Once you start to understand the theories you start to realise that many rules are simply common "best results" models that take pros and cons; then weigh them up in a single, repeatable approach. That's the rule. When you break the rule what you might actually be doing is still following those underlaying theory concepts, but you're changing the weight you assign to various pros and cons.

Another angle is that for every rule you break you're just learning another rule that you didn't realise was a thing - or rather you're learning a new theory.
Just the same as how most beginner books will use the "rule of 3rds" as a big element of teaching composition. However its only one of many theories of composition and placements are often only one interpretation/use of those theories. So you can certainly learn more than just the 1 theory and branch out. Again you might do this by experimentation and land upon using other compositional theories without formally realising that is what you are doing.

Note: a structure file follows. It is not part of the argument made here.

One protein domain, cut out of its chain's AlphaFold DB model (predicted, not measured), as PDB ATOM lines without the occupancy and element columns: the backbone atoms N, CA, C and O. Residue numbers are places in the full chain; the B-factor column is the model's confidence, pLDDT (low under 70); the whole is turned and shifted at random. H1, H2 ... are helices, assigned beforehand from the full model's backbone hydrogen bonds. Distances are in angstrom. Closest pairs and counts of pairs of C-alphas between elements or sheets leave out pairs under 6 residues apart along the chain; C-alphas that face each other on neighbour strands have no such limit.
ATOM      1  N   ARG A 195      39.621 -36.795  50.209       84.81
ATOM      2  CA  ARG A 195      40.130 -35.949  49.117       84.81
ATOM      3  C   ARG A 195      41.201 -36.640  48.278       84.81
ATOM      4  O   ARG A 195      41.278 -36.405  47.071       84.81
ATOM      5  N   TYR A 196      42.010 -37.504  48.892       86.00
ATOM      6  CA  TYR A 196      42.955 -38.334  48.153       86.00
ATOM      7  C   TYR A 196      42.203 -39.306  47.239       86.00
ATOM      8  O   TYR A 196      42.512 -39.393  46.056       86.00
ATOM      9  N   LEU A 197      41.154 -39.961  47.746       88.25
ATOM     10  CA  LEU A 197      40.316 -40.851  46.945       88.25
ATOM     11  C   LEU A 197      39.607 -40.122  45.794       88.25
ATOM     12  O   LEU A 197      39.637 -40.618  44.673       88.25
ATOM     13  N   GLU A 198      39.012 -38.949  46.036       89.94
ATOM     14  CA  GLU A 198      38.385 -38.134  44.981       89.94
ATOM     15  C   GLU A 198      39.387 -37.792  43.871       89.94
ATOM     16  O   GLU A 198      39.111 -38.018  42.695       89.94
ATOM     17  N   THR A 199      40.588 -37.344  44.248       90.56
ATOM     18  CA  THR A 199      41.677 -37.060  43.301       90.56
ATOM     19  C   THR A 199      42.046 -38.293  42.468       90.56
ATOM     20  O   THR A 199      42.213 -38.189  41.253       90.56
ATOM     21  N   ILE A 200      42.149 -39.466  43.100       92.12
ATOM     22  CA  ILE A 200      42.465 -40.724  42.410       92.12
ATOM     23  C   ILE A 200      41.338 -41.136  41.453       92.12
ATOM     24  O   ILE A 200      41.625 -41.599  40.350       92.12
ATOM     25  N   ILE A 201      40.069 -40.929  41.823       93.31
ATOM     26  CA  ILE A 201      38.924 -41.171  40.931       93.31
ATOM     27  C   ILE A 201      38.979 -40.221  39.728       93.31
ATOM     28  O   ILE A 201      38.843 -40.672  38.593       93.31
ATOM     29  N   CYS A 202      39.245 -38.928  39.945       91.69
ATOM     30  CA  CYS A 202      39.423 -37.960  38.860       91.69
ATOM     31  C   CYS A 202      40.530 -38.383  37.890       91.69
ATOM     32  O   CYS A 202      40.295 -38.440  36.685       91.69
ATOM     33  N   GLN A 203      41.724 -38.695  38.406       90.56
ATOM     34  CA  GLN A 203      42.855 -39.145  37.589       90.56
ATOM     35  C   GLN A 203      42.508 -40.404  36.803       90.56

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Mar 19, 2023 15:16 |  #5

nice to hear that you've been following Peters work and appreciate his minimalist approach to fashion and commercial photography. I too am a fan of his work and have been impressed by his ability to capture stunning photos of beautiful women.

I had the opportunity to attend one of his workshops here in Zurich, and I must say that he is a great teacher who is willing to share his knowledge and techniques. During the workshop, he taught us about a beautiful one lighting setup that included catchlights to provide a sparkle in the eyes of the model. It was amazing to see how much of a difference these small details can make in a photograph.

While Peter's style may not always include those catchlights, I think it's important to remember that every photographer has their own unique vision and style. It's what makes their work stand out and can lead to some incredible pieces of art.